The port at Long Beach, California is one of the busiest in the United States. Its owners are making changes to the equipment used to move containers from ships and around the port.
The U.S. government is paying for some of the changes. The company wants to buy electric work vehicles and automated machinery. The goal is to reduce the production of carbon gases and improve performance at the port. But the workers are concerned about keeping their jobs.
Anthony Otto works for the Australian company Macquarie. It purchased the port in 2019. Otto is the port’s chief executive.
Macquarie started a port electrification project. Its goal was to make the port more effective and to use less power. The electrification project meant a lot of the equipment is to run on power from the state’s electricity grid and not from motors that run on fuel.
Otto said the Long Beach port’s performance improved in 2022. It moved three times the cargo compared to 2019 and created 90 percent less carbon gases.
The people who work there direct self-driving machines to move heavy containers. Others use hand-held controls to move containers on and off ships and trains with robots. Sensors in the pavement help small vehicles and large trucks move through the port area.
Otto said truckers spent less time last year waiting to pick up or drop off containers. That also reduced pollution from diesel fuel engines.
But port workers, who are part of a labor organization, worry that robots, self-driving vehicles, and electrification will cost them their jobs.
Otto said even if some traditional jobs for port workers are gone, new technology has created other jobs. But in a discussion with the Reuters news agency, he would not discuss the job cuts. He did say, however, that the company spends more money on worker salaries than before.
The U.S. Environmental Protection Agency says transportation, which includes work at ports, is one of the nation’s biggest producers of carbon gases. Those gases have been linked to warming of the Earth’s atmosphere. Making more ports electric would reduce the number of large diesel engines that release carbon gases. Also, with electrification, more jobs can be automated.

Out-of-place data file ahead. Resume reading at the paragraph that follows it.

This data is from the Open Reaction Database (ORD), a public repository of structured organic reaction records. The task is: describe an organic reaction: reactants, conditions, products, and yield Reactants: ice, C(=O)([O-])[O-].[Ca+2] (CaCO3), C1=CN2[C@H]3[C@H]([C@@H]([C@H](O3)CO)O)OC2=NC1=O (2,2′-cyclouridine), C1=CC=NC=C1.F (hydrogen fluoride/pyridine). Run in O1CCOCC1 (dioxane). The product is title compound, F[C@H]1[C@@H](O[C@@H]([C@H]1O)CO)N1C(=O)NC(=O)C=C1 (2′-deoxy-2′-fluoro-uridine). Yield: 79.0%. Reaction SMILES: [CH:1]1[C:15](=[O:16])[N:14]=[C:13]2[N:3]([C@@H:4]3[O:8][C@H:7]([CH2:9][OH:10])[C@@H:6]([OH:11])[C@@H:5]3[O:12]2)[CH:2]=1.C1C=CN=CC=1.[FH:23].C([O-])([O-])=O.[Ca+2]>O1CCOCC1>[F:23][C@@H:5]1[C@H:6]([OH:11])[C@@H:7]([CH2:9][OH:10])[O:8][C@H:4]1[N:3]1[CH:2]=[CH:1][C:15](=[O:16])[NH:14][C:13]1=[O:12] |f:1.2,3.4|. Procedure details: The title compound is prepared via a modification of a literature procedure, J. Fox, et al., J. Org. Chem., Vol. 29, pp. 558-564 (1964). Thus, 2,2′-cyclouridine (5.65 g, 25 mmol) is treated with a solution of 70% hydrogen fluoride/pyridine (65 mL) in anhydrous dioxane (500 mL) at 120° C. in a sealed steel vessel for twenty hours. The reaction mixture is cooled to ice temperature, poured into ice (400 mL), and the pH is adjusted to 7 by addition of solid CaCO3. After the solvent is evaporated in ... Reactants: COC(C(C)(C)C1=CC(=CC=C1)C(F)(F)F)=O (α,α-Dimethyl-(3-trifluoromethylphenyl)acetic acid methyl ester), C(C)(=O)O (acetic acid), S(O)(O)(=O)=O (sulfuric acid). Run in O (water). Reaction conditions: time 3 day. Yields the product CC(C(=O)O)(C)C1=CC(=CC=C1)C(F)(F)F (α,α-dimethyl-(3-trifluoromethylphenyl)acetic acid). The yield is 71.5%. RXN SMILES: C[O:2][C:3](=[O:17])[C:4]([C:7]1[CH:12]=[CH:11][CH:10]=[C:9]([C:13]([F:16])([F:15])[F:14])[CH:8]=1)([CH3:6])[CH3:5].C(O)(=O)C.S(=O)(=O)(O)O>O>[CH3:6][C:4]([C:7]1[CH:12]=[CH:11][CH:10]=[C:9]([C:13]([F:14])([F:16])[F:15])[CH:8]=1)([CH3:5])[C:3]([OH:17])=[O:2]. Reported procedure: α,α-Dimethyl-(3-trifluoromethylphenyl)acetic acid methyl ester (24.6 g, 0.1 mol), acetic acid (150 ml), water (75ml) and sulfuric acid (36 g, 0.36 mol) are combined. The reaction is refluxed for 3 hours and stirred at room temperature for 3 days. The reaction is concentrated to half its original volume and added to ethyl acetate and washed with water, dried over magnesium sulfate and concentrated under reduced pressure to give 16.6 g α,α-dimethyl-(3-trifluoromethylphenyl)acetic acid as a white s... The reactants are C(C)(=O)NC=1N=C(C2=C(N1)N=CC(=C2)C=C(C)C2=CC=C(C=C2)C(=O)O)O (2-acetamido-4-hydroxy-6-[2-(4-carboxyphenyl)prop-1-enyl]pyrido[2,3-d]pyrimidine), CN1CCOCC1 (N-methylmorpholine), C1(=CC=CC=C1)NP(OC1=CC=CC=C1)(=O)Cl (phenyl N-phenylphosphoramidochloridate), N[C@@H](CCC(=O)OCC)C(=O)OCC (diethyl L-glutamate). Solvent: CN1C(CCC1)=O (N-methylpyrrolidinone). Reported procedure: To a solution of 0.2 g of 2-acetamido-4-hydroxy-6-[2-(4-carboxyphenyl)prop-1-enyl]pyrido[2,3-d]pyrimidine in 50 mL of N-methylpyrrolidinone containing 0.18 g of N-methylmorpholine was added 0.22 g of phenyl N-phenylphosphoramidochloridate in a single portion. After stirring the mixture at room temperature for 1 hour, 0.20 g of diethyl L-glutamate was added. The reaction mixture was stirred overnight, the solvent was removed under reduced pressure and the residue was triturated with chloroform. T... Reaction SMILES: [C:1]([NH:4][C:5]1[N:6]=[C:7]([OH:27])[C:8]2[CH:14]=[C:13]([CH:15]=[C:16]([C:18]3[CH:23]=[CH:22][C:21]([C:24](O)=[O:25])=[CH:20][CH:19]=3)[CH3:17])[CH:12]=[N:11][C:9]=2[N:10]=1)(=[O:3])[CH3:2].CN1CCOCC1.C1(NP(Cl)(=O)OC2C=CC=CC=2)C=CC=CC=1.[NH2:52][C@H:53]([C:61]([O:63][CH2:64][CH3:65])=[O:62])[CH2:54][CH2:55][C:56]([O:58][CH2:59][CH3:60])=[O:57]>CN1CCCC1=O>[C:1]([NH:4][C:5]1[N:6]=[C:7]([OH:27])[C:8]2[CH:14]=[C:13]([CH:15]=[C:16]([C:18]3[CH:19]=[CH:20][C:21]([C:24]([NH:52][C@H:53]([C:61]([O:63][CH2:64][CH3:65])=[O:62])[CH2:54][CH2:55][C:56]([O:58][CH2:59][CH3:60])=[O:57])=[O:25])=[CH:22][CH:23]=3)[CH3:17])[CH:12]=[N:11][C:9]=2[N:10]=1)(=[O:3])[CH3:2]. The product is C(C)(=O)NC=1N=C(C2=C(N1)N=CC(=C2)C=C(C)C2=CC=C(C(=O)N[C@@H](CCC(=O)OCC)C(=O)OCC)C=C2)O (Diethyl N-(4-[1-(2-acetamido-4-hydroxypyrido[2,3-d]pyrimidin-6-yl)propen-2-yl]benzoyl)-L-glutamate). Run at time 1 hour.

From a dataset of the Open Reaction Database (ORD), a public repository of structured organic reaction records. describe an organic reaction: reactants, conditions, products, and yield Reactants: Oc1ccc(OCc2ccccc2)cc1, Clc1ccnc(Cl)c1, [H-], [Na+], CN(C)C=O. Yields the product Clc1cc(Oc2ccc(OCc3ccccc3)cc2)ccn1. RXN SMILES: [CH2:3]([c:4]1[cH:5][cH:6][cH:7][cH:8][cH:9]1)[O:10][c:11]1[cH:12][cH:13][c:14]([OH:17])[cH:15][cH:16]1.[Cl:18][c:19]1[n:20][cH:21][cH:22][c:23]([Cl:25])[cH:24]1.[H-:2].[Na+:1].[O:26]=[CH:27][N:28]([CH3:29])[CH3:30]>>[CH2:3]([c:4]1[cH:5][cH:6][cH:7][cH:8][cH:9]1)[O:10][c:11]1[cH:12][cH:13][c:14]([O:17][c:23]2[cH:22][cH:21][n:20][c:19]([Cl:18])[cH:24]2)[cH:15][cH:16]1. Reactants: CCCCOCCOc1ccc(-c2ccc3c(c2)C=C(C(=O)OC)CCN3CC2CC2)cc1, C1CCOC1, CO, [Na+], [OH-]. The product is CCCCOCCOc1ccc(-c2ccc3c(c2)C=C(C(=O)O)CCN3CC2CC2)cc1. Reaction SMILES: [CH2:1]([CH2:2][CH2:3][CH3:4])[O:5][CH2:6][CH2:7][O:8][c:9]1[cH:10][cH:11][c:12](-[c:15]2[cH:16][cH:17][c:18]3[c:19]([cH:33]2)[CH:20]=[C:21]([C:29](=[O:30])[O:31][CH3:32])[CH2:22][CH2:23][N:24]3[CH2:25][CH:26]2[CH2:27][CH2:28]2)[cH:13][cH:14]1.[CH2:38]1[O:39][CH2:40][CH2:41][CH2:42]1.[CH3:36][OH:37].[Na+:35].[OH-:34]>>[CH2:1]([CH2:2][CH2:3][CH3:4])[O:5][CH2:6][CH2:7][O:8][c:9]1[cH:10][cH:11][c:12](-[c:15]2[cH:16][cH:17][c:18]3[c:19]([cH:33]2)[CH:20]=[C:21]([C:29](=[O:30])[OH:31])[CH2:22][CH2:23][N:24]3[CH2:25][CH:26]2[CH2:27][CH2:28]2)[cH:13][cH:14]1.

However, some reports say automation reduces jobs. One labor group that represents port workers in California said in 2020 and 2021, the Long Beach port lost almost 400 jobs that would have existed had it not been automated.
The next step in the process at Long Beach is to use $30 million to buy large electric vehicles that can move heavy containers. The money comes from the U.S. government. The port received the money based on a plan to release no carbon emissions by 2030.
The government money comes with a requirement that the new equipment cannot result in a loss of total jobs or reduce the quality of the jobs. The port workers hope the company that runs the port follows those rules.
The Pacific Maritime Association is a non-profit industry group. In a report, it said the number of hours paid to workers at Long Beach and another port in Los Angeles increased by over 30 percent from 2015 to 2021. That was during the period of automation at Long Beach.
Even as port operators look to automate more jobs, two independent reports said that might not be the best idea. One of the reports, by business advisor McKinsey and Co., found that automated ports are not more productive than ports with mainly human workers. That is because when the automated ports get busy, they cannot call in extra workers.
Jaime Hipsher is a member of the workers’ group. She said her father worked at the ports but lost his job. He worked at a coal processing center. Hipsher said a change in the way ports use energy resulted in some job losses, and she is worried about more losses because of electrification.
She said, often “electrification is connected with automation.” Hipsher added, "That isn't necessarily the way electrification needs to go."
I’m Dan Friedell.
Dan Friedell adapted this story for Learning English based on a story by Reuters.
Words in This Story
grid –n. the network of power lines and stations that send electricity to users like businesses, factories and homes
cargo –n. loads of products or goods that are carried by boats, planes, trains or other vehicles to be delivered to whoever ordered them
salary –n. the money paid to a worker for their labor
automated –adj. using robots and machines rather than people to get work done
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